For von Massow, removing the carbon tax would cut prices, but not at the level needed to reign in inflation, noting that Canadians who benefit from the tax would be hurt.

In 2019, the Parliamentary Budget Office found 80 per cent of Canadians would receive more back in carbon tax rebates than what the tax costs them at the pump. Carbon tax rebates vary by province, but individuals in Ontario get $488 annually, paid in quarterly settlements. 

“If we got rid of the carbon tax, for many Canadians, it would actually increase their costs, because they get more money back than they pay in carbon tax, and would probably not be offset by decreases in food prices,” von Massow said.


Smyth suggests cutting interprovincial trade barriers, which control internal trade between provinces, would also help to cut down prices.

“The easiest and most beneficial thing governments can do is remove regulatory barriers that are contributing to the rising cost of food,” he said.

For von Massow, cutting down these barriers would help, but as more of a long-term option.

“Finding ways to reduce those barriers to product movement within the country would be a positive thing, would have long term benefits and we might see some small impacts in the short run,” he said. 

“Product wouldn't immediately start to flow, you have to build relationships, you have to build infrastructure,” he continued. “I think that's more of a longer term thing, but a very important and positive thing to do.”


Limiting how much food Canada exports and instead keeping more food domestically has been floated as an option to lower prices, but Von Massow argued that could lead to issues for a nation that relies so heavily on other nations for its food.

“We have to remember that we also import a lot of our food, particularly in the winter and it's not beyond the realm of possibility that the countries retaliate and limit exports to Canada,” he said.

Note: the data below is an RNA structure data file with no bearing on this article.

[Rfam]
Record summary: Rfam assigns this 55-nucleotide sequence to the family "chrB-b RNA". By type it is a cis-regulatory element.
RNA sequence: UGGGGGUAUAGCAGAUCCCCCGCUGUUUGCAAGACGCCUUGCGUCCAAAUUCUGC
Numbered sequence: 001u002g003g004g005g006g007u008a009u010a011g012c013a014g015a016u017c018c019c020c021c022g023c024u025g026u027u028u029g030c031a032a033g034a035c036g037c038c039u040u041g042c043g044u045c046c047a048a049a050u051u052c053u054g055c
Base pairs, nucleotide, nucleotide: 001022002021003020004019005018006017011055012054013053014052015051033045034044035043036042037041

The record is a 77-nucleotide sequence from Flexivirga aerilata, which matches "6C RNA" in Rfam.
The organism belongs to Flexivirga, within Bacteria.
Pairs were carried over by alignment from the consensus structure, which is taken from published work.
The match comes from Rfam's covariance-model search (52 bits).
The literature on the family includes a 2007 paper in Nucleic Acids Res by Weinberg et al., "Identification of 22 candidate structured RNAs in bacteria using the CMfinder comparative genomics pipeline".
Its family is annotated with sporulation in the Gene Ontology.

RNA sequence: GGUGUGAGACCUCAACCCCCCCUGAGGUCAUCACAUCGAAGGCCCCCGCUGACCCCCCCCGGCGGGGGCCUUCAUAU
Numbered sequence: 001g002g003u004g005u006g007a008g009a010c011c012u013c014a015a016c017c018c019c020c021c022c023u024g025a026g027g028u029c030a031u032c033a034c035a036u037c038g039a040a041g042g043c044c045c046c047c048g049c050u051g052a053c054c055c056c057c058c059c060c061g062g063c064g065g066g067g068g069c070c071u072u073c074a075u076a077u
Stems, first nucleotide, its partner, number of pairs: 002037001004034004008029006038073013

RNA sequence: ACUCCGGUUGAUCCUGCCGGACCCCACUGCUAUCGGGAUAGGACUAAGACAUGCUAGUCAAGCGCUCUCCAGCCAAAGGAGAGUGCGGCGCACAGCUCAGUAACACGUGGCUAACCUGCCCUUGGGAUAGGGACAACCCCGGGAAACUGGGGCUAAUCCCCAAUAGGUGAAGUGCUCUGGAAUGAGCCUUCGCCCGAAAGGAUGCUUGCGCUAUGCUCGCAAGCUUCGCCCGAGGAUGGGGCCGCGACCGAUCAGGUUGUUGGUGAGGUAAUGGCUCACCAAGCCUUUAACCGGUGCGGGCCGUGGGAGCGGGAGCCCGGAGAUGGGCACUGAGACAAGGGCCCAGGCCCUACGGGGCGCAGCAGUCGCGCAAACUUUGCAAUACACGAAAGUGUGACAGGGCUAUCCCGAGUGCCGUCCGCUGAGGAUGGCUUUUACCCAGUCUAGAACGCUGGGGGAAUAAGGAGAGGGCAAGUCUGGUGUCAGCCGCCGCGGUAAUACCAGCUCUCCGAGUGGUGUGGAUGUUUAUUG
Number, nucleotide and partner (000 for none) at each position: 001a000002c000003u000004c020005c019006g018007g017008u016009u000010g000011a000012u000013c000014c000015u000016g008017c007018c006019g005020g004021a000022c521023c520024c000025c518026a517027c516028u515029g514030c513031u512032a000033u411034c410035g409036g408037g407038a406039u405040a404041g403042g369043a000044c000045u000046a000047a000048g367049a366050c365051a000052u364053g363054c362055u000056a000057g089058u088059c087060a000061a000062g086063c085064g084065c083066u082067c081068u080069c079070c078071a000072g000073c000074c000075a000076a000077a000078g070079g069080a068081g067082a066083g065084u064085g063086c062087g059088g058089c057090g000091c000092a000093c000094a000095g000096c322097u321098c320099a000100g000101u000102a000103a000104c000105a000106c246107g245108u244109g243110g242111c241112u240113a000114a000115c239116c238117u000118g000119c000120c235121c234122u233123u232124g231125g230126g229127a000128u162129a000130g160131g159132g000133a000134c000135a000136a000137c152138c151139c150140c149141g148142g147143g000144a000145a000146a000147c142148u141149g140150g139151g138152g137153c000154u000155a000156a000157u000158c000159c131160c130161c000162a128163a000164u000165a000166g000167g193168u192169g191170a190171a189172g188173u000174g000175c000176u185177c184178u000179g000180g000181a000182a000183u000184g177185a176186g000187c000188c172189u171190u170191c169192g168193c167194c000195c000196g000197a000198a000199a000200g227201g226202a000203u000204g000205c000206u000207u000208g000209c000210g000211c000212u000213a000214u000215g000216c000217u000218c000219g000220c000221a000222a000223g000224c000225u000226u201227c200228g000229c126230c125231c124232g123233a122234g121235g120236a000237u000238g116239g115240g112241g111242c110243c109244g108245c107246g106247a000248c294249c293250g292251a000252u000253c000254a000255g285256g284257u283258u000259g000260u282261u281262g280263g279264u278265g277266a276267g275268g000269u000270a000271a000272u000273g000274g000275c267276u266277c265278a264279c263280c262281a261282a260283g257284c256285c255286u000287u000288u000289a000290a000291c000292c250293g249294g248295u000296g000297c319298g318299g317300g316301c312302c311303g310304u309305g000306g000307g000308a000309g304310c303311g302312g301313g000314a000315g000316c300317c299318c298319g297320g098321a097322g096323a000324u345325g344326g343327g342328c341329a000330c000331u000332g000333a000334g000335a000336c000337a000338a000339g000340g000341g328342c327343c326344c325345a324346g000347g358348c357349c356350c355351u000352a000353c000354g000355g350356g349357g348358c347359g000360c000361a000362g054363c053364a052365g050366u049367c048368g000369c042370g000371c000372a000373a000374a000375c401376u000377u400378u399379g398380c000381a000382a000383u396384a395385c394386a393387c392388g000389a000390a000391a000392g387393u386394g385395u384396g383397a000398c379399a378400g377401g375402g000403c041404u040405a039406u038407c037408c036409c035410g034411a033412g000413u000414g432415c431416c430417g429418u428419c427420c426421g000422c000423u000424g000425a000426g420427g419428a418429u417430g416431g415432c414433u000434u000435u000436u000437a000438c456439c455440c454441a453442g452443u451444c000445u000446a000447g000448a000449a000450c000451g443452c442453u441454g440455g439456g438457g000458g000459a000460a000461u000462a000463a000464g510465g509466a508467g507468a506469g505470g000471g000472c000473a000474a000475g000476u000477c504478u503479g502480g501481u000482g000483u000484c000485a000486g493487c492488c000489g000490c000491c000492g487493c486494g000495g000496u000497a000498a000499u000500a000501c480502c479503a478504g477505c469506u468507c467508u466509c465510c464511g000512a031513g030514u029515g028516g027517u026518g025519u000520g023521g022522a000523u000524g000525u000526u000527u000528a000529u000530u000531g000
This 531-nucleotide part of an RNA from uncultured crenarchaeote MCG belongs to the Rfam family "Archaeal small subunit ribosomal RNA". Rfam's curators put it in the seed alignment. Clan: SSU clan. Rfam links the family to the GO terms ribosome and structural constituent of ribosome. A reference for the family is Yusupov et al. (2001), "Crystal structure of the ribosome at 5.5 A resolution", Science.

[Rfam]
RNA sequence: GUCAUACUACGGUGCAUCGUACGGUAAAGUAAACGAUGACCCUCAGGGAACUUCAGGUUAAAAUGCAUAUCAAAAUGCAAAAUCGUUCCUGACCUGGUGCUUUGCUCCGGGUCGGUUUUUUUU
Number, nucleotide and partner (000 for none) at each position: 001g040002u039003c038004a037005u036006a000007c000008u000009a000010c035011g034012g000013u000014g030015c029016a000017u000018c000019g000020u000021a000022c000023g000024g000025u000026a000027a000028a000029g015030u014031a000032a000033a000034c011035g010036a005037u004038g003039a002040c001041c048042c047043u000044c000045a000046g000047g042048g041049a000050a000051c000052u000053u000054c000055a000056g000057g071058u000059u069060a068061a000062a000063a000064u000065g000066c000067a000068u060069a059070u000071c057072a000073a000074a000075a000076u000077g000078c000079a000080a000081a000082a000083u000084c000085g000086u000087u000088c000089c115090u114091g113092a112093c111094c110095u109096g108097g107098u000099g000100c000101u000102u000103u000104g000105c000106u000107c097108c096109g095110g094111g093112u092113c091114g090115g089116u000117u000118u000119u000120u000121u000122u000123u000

“That doesn't do anybody any good.”


Price controls are also an option to slow down costs, though Ian Lee, associate professor at Sprott School in Carleton University, argued it would be a bad idea, in part because companies would have to cut costs somehow to keep their margins – meaning layoffs would be likely.

“Ordinary, middle-class people being laid off because of these decisions by the privileged elites,” he said in an interview with BNN Bloomberg.

Price controls have been instituted in France and Hungary as a means to reduce prices, and in Canada in the 1970s by former prime minister Pierre Trudeau, though Lee suggests it won’t work long term.

“I think it’s going to be a complete failure,” he said of the price cap idea. “I lived through wage and price controls through Pierre Elliott Trudeau in the 1970s. It was called six and five and what we’re now talking about is disguised, defacto, back door price controls.”

The “six and five” anti-inflation program capped the wage growth for federal public sector workers at six and five per cent over two years.

Overall, Lee said he believes the federal government should not interfere at all.

“The government should be hands off completely. It does not possess the knowledge, the capacity at the top to start supervising strategy,” he said.